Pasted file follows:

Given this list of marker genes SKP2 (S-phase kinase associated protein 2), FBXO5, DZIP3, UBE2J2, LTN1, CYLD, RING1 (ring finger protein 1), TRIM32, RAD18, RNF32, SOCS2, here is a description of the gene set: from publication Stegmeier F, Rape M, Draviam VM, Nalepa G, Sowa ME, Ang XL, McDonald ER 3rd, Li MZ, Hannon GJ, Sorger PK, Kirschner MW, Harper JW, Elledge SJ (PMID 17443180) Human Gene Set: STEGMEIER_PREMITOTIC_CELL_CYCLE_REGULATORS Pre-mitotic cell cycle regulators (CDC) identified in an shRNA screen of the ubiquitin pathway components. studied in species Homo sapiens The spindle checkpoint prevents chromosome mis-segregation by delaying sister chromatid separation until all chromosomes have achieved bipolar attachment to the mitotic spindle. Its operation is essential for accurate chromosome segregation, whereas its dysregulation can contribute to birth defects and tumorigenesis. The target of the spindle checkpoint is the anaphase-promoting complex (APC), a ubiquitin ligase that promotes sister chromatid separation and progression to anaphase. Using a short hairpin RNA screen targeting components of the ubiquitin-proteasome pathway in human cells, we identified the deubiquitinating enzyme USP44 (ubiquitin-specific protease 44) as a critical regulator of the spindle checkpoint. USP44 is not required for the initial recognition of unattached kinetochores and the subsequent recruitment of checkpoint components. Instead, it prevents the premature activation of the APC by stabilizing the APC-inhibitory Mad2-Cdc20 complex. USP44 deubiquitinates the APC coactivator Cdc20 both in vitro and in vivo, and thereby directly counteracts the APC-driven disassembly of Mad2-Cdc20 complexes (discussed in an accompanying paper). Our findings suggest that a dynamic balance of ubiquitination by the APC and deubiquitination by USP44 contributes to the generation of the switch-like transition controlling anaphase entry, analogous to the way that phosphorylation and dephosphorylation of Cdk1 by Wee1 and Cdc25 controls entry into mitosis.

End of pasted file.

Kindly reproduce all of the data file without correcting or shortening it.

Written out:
Given this list of marker genes SKP2 (S-phase kinase associated protein 2), FBXO5, DZIP3, UBE2J2, LTN1, CYLD, RING1 (ring finger protein 1), TRIM32, RAD18, RNF32, SOCS2, here is a description of the gene set: from publication Stegmeier F, Rape M, Draviam VM, Nalepa G, Sowa ME, Ang XL, McDonald ER 3rd, Li MZ, Hannon GJ, Sorger PK, Kirschner MW, Harper JW, Elledge SJ (PMID 17443180) Human Gene Set: STEGMEIER_PREMITOTIC_CELL_CYCLE_REGULATORS Pre-mitotic cell cycle regulators (CDC) identified in an shRNA screen of the ubiquitin pathway components. studied in species Homo sapiens The spindle checkpoint prevents chromosome mis-segregation by delaying sister chromatid separation until all chromosomes have achieved bipolar attachment to the mitotic spindle. Its operation is essential for accurate chromosome segregation, whereas its dysregulation can contribute to birth defects and tumorigenesis. The target of the spindle checkpoint is the anaphase-promoting complex (APC), a ubiquitin ligase that promotes sister chromatid separation and progression to anaphase. Using a short hairpin RNA screen targeting components of the ubiquitin-proteasome pathway in human cells, we identified the deubiquitinating enzyme USP44 (ubiquitin-specific protease 44) as a critical regulator of the spindle checkpoint. USP44 is not required for the initial recognition of unattached kinetochores and the subsequent recruitment of checkpoint components. Instead, it prevents the premature activation of the APC by stabilizing the APC-inhibitory Mad2-Cdc20 complex. USP44 deubiquitinates the APC coactivator Cdc20 both in vitro and in vivo, and thereby directly counteracts the APC-driven disassembly of Mad2-Cdc20 complexes (discussed in an accompanying paper). Our findings suggest that a dynamic balance of ubiquitination by the APC and deubiquitination by USP44 contributes to the generation of the switch-like transition controlling anaphase entry, analogous to the way that phosphorylation and dephosphorylation of Cdk1 by Wee1 and Cdc25 controls entry into mitosis.